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Dan Gould

Covid Vaccination Poll Update

Covid Vaccination Poll as life returns to "normal"   60 members have voted

  1. 1. My vaccination status:

    • I am fully vaccinated right now
      30
    • I have had one shot of a two shot regimen and will be fully vaccinated in the coming weeks, with a firm date for second appointment
      12
    • I have had my first shot but do not know/have my doubts about getting the second shot on time (or I am already late on the second shot due to government decision-making
      2
    • I want a shot, will take a shot, any shot.
      5
    • I want a shot but would really prefer a specific vaccine
      4
    • I don't need no stinking vaccine
      1
    • I don't need no stinking vaccine for a non-existent "virus"/it's got a tracking device/will mess up your DNA
      2
    • None of the above.
      0
  2. 2. Post vaccine ...

    • I will continue to wear a mask happily
      44
    • I will wear a mask but won't be happy about it, I should flash a vaccine ID and be excused from mask wearing
      7
    • Never wore one anyway.
      1
    • None of the above
      4
  3. 3. As we head into Spring

    • I worry about another surge post-Spring Break
      20
    • I feel like the end is near, in a good way.
      17
    • I feel like the end is near, in a bad way.
      0
    • I worry that Covid will be around forever - too many vaccine skeptics, too many variants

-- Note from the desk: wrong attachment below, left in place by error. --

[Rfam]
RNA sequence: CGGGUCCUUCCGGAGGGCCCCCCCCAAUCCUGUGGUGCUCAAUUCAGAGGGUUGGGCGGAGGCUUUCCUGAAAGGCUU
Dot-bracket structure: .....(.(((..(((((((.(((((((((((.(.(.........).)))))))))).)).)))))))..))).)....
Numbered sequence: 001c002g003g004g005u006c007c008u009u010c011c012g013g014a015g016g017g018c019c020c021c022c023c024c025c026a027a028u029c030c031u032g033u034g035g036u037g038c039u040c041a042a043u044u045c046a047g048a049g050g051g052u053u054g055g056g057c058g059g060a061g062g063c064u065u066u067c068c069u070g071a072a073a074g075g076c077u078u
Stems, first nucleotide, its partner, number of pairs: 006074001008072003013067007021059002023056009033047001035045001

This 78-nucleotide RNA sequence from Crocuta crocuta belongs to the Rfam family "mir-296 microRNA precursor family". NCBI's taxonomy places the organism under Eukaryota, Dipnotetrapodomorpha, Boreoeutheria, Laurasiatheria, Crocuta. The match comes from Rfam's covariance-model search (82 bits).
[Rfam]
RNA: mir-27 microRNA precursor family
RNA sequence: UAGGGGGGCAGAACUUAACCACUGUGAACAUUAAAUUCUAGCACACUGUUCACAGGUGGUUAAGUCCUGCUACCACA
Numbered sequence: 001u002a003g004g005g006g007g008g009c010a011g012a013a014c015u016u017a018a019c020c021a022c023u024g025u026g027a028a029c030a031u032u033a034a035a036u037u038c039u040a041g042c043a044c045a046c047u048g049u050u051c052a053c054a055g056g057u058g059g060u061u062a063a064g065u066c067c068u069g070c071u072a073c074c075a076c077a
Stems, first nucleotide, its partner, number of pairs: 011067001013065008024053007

19

Please sign in or register to vote in this poll.

213 posts in this topic

Posted (edited)

I’ll keep wearing them as long as the general idea is that more people wearing them is prudent for public health.

Sure my glasses fog up under certain temperature/humidity conditions — and it’s harder to communicate without facial expressions as clear — but none of that is anything more than a little annoying (at worst).

We’re all in this together, and ideally everyone ought to do what they can to encourage the kinds of “herd behaviors” that will help stop this thing — and I’m genuinely “relatively glad” to wear a mask all the rest of 2021 (though hopefully not for the next decade).

What won’t fly everywhere, I realize — but here in DC I expect we’ll all be wearing masks indoors well into the summer and fall, or for however the mask mandates are in place.

Outside everyone still wears them here too, but I expect that to start to fade in the next couple months — human nature being what it is. 

Edited by Rooster_Ties